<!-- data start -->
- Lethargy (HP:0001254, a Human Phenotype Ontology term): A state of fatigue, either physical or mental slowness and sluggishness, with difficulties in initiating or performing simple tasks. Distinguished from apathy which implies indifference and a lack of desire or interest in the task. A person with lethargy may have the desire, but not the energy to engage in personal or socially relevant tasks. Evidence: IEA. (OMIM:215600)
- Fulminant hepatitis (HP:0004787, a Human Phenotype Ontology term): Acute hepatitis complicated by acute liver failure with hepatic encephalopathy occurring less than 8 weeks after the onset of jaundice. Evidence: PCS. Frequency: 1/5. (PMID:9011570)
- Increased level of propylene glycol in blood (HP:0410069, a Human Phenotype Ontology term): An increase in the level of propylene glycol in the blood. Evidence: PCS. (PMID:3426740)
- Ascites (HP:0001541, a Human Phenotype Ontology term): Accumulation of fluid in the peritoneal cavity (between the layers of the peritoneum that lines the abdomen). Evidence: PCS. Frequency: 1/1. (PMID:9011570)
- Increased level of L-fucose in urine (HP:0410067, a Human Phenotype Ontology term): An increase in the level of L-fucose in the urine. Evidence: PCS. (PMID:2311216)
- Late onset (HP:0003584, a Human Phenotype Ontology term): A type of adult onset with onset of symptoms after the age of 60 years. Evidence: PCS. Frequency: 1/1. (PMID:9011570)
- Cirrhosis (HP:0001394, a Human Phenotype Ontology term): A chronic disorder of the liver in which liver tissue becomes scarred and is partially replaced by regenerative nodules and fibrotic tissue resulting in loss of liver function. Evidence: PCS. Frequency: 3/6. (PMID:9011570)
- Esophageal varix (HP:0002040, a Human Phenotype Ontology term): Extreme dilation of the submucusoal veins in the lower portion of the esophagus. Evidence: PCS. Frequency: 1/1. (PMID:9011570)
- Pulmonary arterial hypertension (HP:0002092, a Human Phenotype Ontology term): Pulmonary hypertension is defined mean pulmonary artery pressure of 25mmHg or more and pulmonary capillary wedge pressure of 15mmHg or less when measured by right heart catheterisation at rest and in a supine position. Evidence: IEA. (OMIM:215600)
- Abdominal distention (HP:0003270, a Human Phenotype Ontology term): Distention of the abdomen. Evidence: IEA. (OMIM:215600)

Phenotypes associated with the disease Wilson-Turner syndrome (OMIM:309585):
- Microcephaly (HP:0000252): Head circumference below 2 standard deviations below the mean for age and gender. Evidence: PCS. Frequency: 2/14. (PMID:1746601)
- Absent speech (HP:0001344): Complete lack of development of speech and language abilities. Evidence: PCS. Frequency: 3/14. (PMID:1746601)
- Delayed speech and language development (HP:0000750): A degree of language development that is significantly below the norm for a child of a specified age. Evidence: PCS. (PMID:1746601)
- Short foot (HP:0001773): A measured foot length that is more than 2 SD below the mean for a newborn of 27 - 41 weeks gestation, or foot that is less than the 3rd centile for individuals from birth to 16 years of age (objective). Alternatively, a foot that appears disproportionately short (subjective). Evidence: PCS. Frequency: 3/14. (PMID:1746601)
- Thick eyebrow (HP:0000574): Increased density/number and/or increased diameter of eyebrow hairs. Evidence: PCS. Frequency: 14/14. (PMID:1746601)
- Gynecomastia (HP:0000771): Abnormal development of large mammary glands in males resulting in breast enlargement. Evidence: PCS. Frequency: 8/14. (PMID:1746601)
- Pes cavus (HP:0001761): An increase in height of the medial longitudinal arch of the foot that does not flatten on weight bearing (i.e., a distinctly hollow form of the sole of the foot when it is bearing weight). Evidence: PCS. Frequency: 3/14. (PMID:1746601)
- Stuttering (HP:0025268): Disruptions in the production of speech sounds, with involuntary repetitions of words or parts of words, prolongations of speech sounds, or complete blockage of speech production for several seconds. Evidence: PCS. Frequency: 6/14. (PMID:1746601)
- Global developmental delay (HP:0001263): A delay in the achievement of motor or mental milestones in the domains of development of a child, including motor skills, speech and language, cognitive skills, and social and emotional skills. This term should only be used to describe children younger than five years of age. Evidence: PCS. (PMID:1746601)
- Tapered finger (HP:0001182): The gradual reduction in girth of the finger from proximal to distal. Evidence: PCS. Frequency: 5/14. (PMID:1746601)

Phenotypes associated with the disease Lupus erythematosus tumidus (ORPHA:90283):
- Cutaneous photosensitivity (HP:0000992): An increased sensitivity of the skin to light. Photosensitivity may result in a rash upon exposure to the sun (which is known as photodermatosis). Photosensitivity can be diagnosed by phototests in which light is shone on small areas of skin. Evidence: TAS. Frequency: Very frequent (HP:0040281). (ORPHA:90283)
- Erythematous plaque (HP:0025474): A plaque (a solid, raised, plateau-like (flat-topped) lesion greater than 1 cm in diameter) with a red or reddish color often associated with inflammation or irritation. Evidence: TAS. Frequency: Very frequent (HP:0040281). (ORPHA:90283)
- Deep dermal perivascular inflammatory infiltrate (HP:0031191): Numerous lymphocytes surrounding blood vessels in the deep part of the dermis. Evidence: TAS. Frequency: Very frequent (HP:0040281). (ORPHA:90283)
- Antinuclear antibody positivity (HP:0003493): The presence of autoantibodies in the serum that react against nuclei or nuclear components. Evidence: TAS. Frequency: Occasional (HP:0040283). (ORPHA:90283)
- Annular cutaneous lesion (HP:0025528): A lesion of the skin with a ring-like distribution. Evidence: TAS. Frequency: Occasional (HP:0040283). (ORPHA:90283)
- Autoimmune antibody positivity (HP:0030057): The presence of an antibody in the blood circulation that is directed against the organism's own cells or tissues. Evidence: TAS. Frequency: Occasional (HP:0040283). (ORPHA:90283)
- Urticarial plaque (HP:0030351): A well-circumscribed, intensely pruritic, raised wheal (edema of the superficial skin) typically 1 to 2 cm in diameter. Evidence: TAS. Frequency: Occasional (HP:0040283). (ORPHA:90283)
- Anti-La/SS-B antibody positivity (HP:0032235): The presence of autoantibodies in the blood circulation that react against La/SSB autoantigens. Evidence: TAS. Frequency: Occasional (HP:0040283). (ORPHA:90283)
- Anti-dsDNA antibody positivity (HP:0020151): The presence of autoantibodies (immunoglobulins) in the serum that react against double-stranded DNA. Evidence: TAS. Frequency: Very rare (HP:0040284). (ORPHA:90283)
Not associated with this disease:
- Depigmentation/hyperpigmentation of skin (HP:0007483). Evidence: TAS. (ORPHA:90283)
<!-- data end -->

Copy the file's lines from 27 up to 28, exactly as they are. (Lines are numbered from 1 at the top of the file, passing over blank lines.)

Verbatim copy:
- Annular cutaneous lesion (HP:0025528): A lesion of the skin with a ring-like distribution. Evidence: TAS. Frequency: Occasional (HP:0040283). (ORPHA:90283)
- Autoimmune antibody positivity (HP:0030057): The presence of an antibody in the blood circulation that is directed against the organism's own cells or tissues. Evidence: TAS. Frequency: Occasional (HP:0040283). (ORPHA:90283)